• GREAT MOVIES: Best in Show (2000)

    Best in Show is, by a slender margin, the best of Christopher Guest's 'mockumentaries'. It brings together most of his legendary comic ensemble (Harry Shearer is a notable absentee), and had them firing on absolutely all cylinders. If the end result isn't quite the funniest film ever made, it is nonetheless one of the most ridiculously amusing things you will ever see in your life.

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  • SUPERHERO MOVIES: Good, Bad & Elektra

    In this episode: Avengers: Age of Ultron (2015)

    For Age of Ultron, Joss Whedon had a pretty straightforward brief: simply come up with a worthy successor to one of the most successful movies of all time, whilst simultaneously setting up an entire cycle of new Marvel films. Oh, and expand the Avengers' ranks whilst keeping the established characters (and actors) in the limelight. That he succeeded with such apparent effortlessness shows just how skilled a film-maker Mr Whedon can be.

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  • STRATOS 4: Star Wrekkin'

    As you may know if you've visited this blog, like, ever, my absolute numero uno amine is Strike Witches (q.v. all over the shop). I didn't believe such a bizarre concept as Strike Witches could have been arrived at spontaneously, so I've sort of been looking for likely antecedents, and I think I may have found one in Stratos 4. Certainly, when it comes to mashing together disparate elements, Stratos 4 is right up there with the best of them. And yet, curiously, the show doesn't really do anything to separate itself from the pack.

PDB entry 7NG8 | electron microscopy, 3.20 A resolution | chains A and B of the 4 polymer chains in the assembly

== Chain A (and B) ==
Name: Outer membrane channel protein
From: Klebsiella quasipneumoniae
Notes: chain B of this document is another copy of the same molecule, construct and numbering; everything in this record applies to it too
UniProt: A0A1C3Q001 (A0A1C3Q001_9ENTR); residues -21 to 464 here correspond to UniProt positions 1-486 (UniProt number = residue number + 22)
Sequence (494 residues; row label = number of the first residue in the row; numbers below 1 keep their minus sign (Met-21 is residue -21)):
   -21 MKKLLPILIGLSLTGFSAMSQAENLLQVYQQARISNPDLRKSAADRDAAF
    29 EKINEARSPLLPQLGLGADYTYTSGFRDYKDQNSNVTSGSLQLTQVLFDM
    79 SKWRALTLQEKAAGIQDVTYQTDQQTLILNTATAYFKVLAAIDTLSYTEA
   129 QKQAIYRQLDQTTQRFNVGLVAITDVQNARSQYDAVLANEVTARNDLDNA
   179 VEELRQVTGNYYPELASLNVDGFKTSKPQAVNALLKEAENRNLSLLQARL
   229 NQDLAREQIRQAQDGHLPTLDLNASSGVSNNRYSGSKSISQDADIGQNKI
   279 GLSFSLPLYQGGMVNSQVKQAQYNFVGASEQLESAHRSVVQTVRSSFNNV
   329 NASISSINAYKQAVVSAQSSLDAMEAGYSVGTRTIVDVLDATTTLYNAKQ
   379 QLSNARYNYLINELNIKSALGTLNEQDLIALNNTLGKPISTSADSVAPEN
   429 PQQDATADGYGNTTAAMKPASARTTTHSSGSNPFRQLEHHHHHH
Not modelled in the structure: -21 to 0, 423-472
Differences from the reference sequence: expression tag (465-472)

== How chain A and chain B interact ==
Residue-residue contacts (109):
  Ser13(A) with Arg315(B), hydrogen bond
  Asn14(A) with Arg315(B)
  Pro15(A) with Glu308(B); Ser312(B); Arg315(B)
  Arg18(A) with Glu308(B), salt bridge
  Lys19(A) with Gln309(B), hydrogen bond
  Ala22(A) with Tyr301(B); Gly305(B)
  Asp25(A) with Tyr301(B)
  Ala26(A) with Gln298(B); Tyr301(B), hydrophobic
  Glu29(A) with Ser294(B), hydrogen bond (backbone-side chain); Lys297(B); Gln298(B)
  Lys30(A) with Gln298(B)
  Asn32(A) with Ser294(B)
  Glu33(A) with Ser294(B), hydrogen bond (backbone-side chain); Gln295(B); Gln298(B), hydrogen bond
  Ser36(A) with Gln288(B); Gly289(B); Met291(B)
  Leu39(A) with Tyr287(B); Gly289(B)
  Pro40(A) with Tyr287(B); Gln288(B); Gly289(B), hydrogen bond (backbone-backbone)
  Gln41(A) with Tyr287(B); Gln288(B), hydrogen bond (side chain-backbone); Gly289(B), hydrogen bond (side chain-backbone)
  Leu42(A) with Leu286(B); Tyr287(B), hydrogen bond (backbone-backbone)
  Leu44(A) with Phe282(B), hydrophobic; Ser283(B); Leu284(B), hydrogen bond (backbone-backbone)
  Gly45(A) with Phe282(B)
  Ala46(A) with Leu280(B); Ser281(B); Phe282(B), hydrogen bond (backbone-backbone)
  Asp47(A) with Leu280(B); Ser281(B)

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  • SNAP BOOK REVIEW: 'Lullabies for Little Criminals' by Heather O'Neill

    In recent times there has been a voyeuristic sub-genre of confessionals from people who've had really shitty lives. Dave Pelzer's A Boy Called It was the prototype, ushering in a vast array of biographies from those abused by parents and pimps, priests and politicians; exacting literary retribution with the help of a small army of ghostwriters. Lullabies for Little Criminals is a fictionalised, though no less authentic, contribution which at least attempts to put a new spin on what is an increasingly predictable set of traumas.

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  • OBVIOUS BIRDS #71: Little Owl (Athene noctua)

    The Little Owl is such a familiar feature of our countryside that it comes as something of a shock to learn that it is not native to Britain. It was in fact introduced during the Victorian Era, which makes it at once historically remote from our current age, but also a disconcertingly recent interloper.

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